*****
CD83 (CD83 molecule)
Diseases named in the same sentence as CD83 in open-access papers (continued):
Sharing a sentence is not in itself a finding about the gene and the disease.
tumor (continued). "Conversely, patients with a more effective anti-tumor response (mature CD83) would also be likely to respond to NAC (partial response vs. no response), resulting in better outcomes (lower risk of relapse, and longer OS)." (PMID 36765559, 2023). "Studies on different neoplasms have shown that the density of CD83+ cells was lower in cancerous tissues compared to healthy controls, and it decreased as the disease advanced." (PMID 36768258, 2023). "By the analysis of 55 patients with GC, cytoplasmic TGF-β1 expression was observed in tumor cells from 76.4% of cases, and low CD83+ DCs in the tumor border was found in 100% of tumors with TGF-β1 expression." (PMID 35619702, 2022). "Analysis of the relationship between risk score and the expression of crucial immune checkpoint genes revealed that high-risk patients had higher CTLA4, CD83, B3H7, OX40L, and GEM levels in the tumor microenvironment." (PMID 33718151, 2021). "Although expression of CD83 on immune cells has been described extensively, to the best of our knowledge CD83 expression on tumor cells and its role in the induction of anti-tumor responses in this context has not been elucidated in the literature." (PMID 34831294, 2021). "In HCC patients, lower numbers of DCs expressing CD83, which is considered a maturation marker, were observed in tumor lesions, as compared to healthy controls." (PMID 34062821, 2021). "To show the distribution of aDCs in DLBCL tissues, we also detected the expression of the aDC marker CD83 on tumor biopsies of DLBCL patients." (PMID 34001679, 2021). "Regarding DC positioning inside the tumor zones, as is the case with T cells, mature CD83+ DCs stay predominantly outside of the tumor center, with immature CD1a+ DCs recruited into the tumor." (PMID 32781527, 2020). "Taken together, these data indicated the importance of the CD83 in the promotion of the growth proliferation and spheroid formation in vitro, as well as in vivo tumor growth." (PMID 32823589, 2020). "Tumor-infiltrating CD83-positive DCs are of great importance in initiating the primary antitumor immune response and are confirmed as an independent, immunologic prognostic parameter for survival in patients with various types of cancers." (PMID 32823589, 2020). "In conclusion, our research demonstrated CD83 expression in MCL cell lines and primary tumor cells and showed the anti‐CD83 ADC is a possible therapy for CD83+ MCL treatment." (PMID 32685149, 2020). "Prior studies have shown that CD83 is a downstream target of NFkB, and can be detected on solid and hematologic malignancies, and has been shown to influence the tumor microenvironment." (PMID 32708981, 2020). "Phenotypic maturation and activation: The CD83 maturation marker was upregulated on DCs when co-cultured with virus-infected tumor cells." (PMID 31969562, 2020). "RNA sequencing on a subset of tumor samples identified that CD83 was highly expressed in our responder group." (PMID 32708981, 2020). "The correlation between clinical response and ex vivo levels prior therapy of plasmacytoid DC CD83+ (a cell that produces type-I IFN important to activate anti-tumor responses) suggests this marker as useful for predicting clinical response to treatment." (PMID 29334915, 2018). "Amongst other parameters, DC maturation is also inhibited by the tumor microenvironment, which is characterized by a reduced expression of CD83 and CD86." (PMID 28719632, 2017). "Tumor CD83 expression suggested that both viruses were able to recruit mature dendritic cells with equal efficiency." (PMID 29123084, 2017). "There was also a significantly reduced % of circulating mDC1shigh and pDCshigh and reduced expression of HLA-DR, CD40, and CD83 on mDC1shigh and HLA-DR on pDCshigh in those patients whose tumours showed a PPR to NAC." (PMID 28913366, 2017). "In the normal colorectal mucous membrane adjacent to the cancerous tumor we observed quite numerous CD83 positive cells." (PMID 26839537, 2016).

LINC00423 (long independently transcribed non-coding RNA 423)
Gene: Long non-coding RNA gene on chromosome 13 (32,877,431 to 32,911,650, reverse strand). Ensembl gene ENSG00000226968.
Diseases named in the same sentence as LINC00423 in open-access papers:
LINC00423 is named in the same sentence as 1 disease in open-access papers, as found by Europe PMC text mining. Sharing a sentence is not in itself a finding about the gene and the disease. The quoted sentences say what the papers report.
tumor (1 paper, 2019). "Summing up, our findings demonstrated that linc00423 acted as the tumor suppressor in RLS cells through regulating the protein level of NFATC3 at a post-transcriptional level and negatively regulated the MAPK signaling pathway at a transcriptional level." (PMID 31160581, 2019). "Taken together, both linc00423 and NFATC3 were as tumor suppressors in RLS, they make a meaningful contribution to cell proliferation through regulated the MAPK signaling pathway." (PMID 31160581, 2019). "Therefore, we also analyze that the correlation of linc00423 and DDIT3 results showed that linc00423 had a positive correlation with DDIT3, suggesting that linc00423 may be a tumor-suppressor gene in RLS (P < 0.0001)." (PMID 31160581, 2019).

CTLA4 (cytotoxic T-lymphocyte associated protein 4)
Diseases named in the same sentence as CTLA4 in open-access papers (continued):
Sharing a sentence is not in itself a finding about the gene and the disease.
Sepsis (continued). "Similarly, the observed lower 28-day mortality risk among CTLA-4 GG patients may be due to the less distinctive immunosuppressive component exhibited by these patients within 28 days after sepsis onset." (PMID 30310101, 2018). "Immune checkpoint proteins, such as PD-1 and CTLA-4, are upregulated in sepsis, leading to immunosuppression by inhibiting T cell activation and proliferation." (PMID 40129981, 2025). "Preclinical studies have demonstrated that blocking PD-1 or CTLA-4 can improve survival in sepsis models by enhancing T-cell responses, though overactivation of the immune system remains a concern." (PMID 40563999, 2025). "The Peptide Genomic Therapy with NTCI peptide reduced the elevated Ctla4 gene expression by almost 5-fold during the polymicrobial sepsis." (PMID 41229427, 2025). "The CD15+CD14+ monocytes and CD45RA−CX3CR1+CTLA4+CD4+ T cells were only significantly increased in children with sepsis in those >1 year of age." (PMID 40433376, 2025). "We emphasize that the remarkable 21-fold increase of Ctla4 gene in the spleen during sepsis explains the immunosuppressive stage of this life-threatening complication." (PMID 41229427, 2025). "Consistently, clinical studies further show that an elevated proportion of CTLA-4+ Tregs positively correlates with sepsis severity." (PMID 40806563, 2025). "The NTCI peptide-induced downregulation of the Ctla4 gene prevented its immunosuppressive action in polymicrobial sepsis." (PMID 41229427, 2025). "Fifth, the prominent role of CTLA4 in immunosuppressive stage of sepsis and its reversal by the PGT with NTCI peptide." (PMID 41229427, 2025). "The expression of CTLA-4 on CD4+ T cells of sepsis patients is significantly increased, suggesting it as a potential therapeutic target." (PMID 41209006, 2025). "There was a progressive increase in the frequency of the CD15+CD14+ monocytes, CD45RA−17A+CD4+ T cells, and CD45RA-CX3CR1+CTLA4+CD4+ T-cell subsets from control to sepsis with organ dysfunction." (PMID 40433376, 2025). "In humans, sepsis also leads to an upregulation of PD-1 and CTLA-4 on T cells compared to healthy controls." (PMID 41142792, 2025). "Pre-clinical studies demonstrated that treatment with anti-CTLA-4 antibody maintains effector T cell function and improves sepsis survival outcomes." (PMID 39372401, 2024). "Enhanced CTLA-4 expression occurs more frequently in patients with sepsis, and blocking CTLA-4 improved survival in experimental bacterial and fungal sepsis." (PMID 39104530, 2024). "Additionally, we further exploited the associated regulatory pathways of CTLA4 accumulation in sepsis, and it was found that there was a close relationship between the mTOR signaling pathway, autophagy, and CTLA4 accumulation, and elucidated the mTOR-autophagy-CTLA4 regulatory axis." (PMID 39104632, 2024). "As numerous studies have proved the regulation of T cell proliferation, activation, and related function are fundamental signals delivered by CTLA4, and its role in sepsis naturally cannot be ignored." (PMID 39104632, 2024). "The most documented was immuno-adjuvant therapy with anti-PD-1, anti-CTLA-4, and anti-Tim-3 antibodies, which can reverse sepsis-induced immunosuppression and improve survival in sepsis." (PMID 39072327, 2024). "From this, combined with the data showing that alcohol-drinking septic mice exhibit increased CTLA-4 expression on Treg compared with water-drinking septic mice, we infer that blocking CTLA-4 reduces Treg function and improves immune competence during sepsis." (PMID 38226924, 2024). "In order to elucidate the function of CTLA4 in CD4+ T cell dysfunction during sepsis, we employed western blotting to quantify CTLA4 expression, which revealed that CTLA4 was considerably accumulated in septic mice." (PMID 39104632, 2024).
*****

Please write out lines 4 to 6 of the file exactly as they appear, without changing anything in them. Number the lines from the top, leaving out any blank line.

tumor (continued). "Conversely, patients with a more effective anti-tumor response (mature CD83) would also be likely to respond to NAC (partial response vs. no response), resulting in better outcomes (lower risk of relapse, and longer OS)." (PMID 36765559, 2023). "Studies on different neoplasms have shown that the density of CD83+ cells was lower in cancerous tissues compared to healthy controls, and it decreased as the disease advanced." (PMID 36768258, 2023). "By the analysis of 55 patients with GC, cytoplasmic TGF-β1 expression was observed in tumor cells from 76.4% of cases, and low CD83+ DCs in the tumor border was found in 100% of tumors with TGF-β1 expression." (PMID 35619702, 2022). "Analysis of the relationship between risk score and the expression of crucial immune checkpoint genes revealed that high-risk patients had higher CTLA4, CD83, B3H7, OX40L, and GEM levels in the tumor microenvironment." (PMID 33718151, 2021). "Although expression of CD83 on immune cells has been described extensively, to the best of our knowledge CD83 expression on tumor cells and its role in the induction of anti-tumor responses in this context has not been elucidated in the literature." (PMID 34831294, 2021). "In HCC patients, lower numbers of DCs expressing CD83, which is considered a maturation marker, were observed in tumor lesions, as compared to healthy controls." (PMID 34062821, 2021). "To show the distribution of aDCs in DLBCL tissues, we also detected the expression of the aDC marker CD83 on tumor biopsies of DLBCL patients." (PMID 34001679, 2021). "Regarding DC positioning inside the tumor zones, as is the case with T cells, mature CD83+ DCs stay predominantly outside of the tumor center, with immature CD1a+ DCs recruited into the tumor." (PMID 32781527, 2020). "Taken together, these data indicated the importance of the CD83 in the promotion of the growth proliferation and spheroid formation in vitro, as well as in vivo tumor growth." (PMID 32823589, 2020). "Tumor-infiltrating CD83-positive DCs are of great importance in initiating the primary antitumor immune response and are confirmed as an independent, immunologic prognostic parameter for survival in patients with various types of cancers." (PMID 32823589, 2020). "In conclusion, our research demonstrated CD83 expression in MCL cell lines and primary tumor cells and showed the anti‐CD83 ADC is a possible therapy for CD83+ MCL treatment." (PMID 32685149, 2020). "Prior studies have shown that CD83 is a downstream target of NFkB, and can be detected on solid and hematologic malignancies, and has been shown to influence the tumor microenvironment." (PMID 32708981, 2020). "Phenotypic maturation and activation: The CD83 maturation marker was upregulated on DCs when co-cultured with virus-infected tumor cells." (PMID 31969562, 2020). "RNA sequencing on a subset of tumor samples identified that CD83 was highly expressed in our responder group." (PMID 32708981, 2020). "The correlation between clinical response and ex vivo levels prior therapy of plasmacytoid DC CD83+ (a cell that produces type-I IFN important to activate anti-tumor responses) suggests this marker as useful for predicting clinical response to treatment." (PMID 29334915, 2018). "Amongst other parameters, DC maturation is also inhibited by the tumor microenvironment, which is characterized by a reduced expression of CD83 and CD86." (PMID 28719632, 2017). "Tumor CD83 expression suggested that both viruses were able to recruit mature dendritic cells with equal efficiency." (PMID 29123084, 2017). "There was also a significantly reduced % of circulating mDC1shigh and pDCshigh and reduced expression of HLA-DR, CD40, and CD83 on mDC1shigh and HLA-DR on pDCshigh in those patients whose tumours showed a PPR to NAC." (PMID 28913366, 2017). "In the normal colorectal mucous membrane adjacent to the cancerous tumor we observed quite numerous CD83 positive cells." (PMID 26839537, 2016).

LINC00423 (long independently transcribed non-coding RNA 423)
Gene: Long non-coding RNA gene on chromosome 13 (32,877,431 to 32,911,650, reverse strand). Ensembl gene ENSG00000226968.